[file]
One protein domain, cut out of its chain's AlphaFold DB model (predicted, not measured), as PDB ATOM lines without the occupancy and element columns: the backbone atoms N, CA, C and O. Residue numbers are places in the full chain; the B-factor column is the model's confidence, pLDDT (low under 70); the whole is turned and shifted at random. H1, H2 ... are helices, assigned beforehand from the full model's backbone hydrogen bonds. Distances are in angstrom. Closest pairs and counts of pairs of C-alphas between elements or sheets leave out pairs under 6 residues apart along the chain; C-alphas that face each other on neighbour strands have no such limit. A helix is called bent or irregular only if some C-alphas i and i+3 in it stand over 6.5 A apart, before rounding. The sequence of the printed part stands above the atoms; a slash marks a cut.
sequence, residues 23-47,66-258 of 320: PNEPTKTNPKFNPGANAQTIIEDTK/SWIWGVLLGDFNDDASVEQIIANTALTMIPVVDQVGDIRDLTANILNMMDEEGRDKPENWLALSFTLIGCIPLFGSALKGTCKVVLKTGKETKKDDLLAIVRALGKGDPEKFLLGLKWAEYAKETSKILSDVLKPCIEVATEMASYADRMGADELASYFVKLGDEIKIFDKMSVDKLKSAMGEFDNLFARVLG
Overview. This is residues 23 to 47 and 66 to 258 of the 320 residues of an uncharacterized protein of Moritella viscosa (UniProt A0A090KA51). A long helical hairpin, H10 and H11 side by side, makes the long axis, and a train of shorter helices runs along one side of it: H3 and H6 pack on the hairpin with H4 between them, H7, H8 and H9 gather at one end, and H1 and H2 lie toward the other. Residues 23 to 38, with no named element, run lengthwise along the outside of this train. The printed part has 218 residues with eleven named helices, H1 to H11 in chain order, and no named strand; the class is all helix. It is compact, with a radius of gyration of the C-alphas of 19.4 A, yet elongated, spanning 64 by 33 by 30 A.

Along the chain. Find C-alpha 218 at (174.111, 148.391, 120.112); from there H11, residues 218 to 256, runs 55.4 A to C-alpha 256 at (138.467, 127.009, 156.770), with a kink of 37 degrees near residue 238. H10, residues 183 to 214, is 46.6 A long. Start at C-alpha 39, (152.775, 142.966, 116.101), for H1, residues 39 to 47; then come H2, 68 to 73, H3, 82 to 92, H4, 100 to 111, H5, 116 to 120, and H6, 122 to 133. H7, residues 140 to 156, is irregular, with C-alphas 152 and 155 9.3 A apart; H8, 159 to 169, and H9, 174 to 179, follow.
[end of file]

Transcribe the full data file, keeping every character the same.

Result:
One protein domain, cut out of its chain's AlphaFold DB model (predicted, not measured), as PDB ATOM lines without the occupancy and element columns: the backbone atoms N, CA, C and O. Residue numbers are places in the full chain; the B-factor column is the model's confidence, pLDDT (low under 70); the whole is turned and shifted at random. H1, H2 ... are helices, assigned beforehand from the full model's backbone hydrogen bonds. Distances are in angstrom. Closest pairs and counts of pairs of C-alphas between elements or sheets leave out pairs under 6 residues apart along the chain; C-alphas that face each other on neighbour strands have no such limit. A helix is called bent or irregular only if some C-alphas i and i+3 in it stand over 6.5 A apart, before rounding. The sequence of the printed part stands above the atoms; a slash marks a cut.
sequence, residues 23-47,66-258 of 320: PNEPTKTNPKFNPGANAQTIIEDTK/SWIWGVLLGDFNDDASVEQIIANTALTMIPVVDQVGDIRDLTANILNMMDEEGRDKPENWLALSFTLIGCIPLFGSALKGTCKVVLKTGKETKKDDLLAIVRALGKGDPEKFLLGLKWAEYAKETSKILSDVLKPCIEVATEMASYADRMGADELASYFVKLGDEIKIFDKMSVDKLKSAMGEFDNLFARVLG
Overview. This is residues 23 to 47 and 66 to 258 of the 320 residues of an uncharacterized protein of Moritella viscosa (UniProt A0A090KA51). A long helical hairpin, H10 and H11 side by side, makes the long axis, and a train of shorter helices runs along one side of it: H3 and H6 pack on the hairpin with H4 between them, H7, H8 and H9 gather at one end, and H1 and H2 lie toward the other. Residues 23 to 38, with no named element, run lengthwise along the outside of this train. The printed part has 218 residues with eleven named helices, H1 to H11 in chain order, and no named strand; the class is all helix. It is compact, with a radius of gyration of the C-alphas of 19.4 A, yet elongated, spanning 64 by 33 by 30 A.

Along the chain. Find C-alpha 218 at (174.111, 148.391, 120.112); from there H11, residues 218 to 256, runs 55.4 A to C-alpha 256 at (138.467, 127.009, 156.770), with a kink of 37 degrees near residue 238. H10, residues 183 to 214, is 46.6 A long. Start at C-alpha 39, (152.775, 142.966, 116.101), for H1, residues 39 to 47; then come H2, 68 to 73, H3, 82 to 92, H4, 100 to 111, H5, 116 to 120, and H6, 122 to 133. H7, residues 140 to 156, is irregular, with C-alphas 152 and 155 9.3 A apart; H8, 159 to 169, and H9, 174 to 179, follow.